About half way through the trail, you get to an open space with some bush (or should I say tussock?) and rocks. The climb goes higher still. And you will soon find yourself back under the cover of trees again.

Open area around the halfway point of the Lake Marian trail in Fiordland - More on what to expect on this hike on www.travelswithsun.com
Open area around the halfway point of the Lake Marian trail in Fiordland

There is at least one large fallen tree that you have to climb over (or under in my case because I have short stumpy legs).

And other smaller obstacles. See pic below.

One of the obstacles at the Lake Marian trail in Fiordland - More on what to expect on this hike on www.travelswithsun.com
One of the obstacles at the Lake Marian trail in Fiordland

If you keep going, you will notice you can’t hear the sound of the stream/waterfalls anymore.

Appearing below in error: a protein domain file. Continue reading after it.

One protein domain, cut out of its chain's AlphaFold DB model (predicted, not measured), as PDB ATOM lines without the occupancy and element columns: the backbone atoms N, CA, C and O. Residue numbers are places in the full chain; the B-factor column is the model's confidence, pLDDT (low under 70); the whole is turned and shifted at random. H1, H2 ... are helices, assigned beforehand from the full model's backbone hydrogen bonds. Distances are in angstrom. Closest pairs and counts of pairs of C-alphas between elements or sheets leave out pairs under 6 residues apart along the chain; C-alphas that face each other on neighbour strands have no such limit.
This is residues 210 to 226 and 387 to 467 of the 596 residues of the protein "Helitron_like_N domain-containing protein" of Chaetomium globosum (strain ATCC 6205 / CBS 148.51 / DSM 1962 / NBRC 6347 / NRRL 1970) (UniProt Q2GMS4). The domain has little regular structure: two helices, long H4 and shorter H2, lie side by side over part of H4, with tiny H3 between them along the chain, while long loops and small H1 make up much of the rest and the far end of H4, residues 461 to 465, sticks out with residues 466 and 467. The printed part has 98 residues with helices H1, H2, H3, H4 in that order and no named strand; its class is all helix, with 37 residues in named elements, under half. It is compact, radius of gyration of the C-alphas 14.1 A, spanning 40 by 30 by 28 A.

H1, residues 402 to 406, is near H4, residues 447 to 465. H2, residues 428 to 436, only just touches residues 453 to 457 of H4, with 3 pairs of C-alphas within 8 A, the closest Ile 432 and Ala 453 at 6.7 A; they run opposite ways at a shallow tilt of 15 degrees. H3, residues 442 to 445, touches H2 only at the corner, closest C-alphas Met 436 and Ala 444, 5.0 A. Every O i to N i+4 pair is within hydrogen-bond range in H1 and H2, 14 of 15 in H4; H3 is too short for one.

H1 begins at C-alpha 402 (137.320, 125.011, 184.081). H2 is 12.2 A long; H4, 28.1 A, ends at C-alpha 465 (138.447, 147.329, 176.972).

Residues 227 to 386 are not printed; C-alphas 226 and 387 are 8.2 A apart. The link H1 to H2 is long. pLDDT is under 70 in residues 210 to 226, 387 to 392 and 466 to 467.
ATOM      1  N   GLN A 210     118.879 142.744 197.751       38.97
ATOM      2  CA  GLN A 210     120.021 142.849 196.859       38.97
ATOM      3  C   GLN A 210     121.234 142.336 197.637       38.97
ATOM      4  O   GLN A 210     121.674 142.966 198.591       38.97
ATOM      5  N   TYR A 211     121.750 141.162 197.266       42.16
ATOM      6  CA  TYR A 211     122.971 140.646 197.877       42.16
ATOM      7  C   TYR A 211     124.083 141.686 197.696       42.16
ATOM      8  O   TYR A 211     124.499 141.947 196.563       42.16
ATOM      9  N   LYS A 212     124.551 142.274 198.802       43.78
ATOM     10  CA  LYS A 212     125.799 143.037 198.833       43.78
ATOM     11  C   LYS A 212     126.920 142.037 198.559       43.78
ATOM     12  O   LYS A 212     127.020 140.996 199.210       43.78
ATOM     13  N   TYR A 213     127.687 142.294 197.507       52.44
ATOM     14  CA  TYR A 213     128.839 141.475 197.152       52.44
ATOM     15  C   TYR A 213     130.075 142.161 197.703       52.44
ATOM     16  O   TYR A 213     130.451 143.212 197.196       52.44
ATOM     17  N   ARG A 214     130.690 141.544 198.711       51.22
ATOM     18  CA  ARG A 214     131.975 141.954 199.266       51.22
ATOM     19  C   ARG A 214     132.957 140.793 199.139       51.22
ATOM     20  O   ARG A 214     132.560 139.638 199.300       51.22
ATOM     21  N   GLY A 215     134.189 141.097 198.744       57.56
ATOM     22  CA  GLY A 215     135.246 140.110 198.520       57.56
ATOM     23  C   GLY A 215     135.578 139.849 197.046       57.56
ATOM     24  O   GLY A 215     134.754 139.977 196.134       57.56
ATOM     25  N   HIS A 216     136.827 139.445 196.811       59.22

Not there yet though:

You’re close to the lake when you see big ferns on the ground and less trees.

Close to Lake Marian in Fiordland - more on what to expect on this hike on www.travelswithsun.com
Close to Lake Marian in Fiordland

Somewhere here, there is a typical New Zealand long drop toilet.

Long drop toilet along the Lake Marian trail of Fiordland - More on what to expect on www.travelswithsun.com
Long drop toilet along the Lake Marian trail of Fiordland

And yet more mud. You might see some ice in the shadow of the ferns. Be wary of falling trees. We heard a tree falling down somewhere ahead as we descended down to the lake.

Lake Marian

And presently, you will reach the lake.

The whole area in front of the lake is covered in boulders. Be careful if you want to make it all the way down to the lake. Surrounding the lake are snow-covered mountains. The lake itself is a deep aquamarine color.

Lake Marian, an alpine lake in Fiordland - more on what to expect on the hike on www.travelswithsun.com